Dr. Matti S. Aapro: Geriatric Oncology is Complex, Requires Multidisciplinary Vision to Advance
Patients with cancer benefit signifi cantly from surgery, radiation, and chemotherapy, yet many senior adults have been traditionally viewed as too frail to cope with these treatment options. Since the late 1980s, Matti S. Aapro, MD, of the Multidisciplinary Oncology Institute, Clinique De Genolier, Switzerland, has been involved in the design and implementation of clinical trials in older patients to address such realities.
He has dedicated his career to confronting the challenges faced every day by those in the geriatric oncology field—heterogeneity of the senior adult population and determination of the best treatment decisions possible, on a case-by-case basis.
For his leadership and dedication to the field, ASCO is pleased to honor Dr. Aapro as the 2012 recipient of the B. J. Kennedy Award and Lecture for Scientifi c Excellence in Geriatric Oncology, which honors individuals who have demonstrated outstanding leadership or who have contributed outstanding scientifi c work of major importance to the field of geriatric oncology. Dr. Aapro will present his lecture, “Geriatric Oncology: Realities and Hopes Around a Patient’s History,” tomorrow, 9:45 AM-11:00 AM, S100bc.
“The reality is that geriatric oncology is a wider and much more complex field, compared with the well-established specialty of pediatric oncology, and will need many more years before reaching maturity,” he wrote in an introductory Journal of Geriatric Oncology (JGO) editorial. 1
“With the global demographic shift towards a more elderly population and continuing advances in cancer treatment, it is imperative that chronologic age alone does not prevent senior adult patients from receiving adequate surgical, radio-oncological, and medical therapy and supportive care in line with best practice.”
To treat older patients with the best possible care, Dr. Aapro hopes for lecture attendees to recognize there are certain obstacles to overcome. He will address the “many prejudices and sad realities of patients with geriatric cancer by following a slightly modified true patient history,” he said in an interview with ASCO Daily News. He will also “remind everyone that evidence is accumulating for treatment tailored to the real status of the patient and to the true nature of the cancer.”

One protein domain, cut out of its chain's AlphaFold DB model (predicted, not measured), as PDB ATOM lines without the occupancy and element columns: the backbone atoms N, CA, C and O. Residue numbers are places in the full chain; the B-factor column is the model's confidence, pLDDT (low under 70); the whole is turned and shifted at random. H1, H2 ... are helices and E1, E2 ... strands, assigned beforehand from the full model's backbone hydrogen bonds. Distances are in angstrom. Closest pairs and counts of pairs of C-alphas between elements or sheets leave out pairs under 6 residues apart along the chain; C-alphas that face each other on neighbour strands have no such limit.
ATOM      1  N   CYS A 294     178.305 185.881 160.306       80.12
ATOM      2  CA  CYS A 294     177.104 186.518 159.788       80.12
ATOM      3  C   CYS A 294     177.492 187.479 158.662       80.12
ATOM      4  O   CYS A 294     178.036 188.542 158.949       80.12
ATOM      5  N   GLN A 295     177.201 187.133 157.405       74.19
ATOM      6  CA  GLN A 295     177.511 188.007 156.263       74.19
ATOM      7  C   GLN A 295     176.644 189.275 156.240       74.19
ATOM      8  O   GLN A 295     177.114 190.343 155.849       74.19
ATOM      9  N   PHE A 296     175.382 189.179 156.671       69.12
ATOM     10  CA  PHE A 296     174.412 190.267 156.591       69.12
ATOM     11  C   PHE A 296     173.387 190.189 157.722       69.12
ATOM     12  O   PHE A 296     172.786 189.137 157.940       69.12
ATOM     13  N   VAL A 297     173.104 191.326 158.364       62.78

In addition to his current position as dean at the Multidisciplinary Oncology Institute, Switzerland, Dr. Aapro is executive director of the International Society of Geriatric Oncology. He is the founding editor of JGO, has edited several journals focused on the care of older patients with cancer, and is a former member of the Journal of Clinical Oncology Editorial Board.
Dr. Aapro’s current work includes the use of perioperative radiation therapy for breast cancer. “This technique allows us to deliver all the needed radiation to the tumor bed during surgery and decrease the risks of local recurrence to the same extent as classic or modified techniques, which cause the patient to return to the cancer center for several weeks,” he said.
The institute is also continuing its work in supportive care, presently with an observational protocol on the use of biosimilar granulocyte-colony stimulating factor (G-CSF). “Recommendations of several organizations indicate that patients older than 65 are at high risk of febrile neutropenia, and a more liberal preventative use of G-CSF is justified in these patients,” he said.
A Message to Tomorrow’s Geriatric Oncologists
For those entering the field of geriatric oncology, Dr. Aapro’s lecture will offer insight on how the multimodality specialty could be improved. Although many cancer centers throughout the world do have geriatric oncology programs, not all of them address specific issues. According to Dr. Aapro, the main question for radiation therapists is probably related to the socioeconomic constraints found in many countries that make long-term treatments involving daily travel difficult for the elderly. He recommends investigation of potential solutions in this area.
Dr. Aapro encourages surgeons interested in specializing in geriatric oncology with design of better instruments for patient assessment.
“Surgeons must understand—with support from anesthesiologists—what the limits are for older patients, especially in terms of postoperative complications,” he told ASCO Daily News.
For those entering the field of medical oncology, Dr. Aapro suggests examination of “programs with an interest in validating tools that help to use safe, presently available drugs for patients with comorbidities, as well as those that highlight many medications with potential interactions.”
Geriatric oncology is a complex specialty, and since its inception, those in the field have made great strides in learning and discovery. Nevertheless, Dr. Aapro has a clear vision for its future: “We must increase the pace of this learning as the number of elderly patients worldwide is increasing quickly, and these patients deserve the best possible care based on facts, not on extrapolation of data from studies in younger people.”
1. Aapro M. Launching the Journal of Geriatric Oncology: A historical milestone. J Geriatric Oncol. 2010;1:2-3.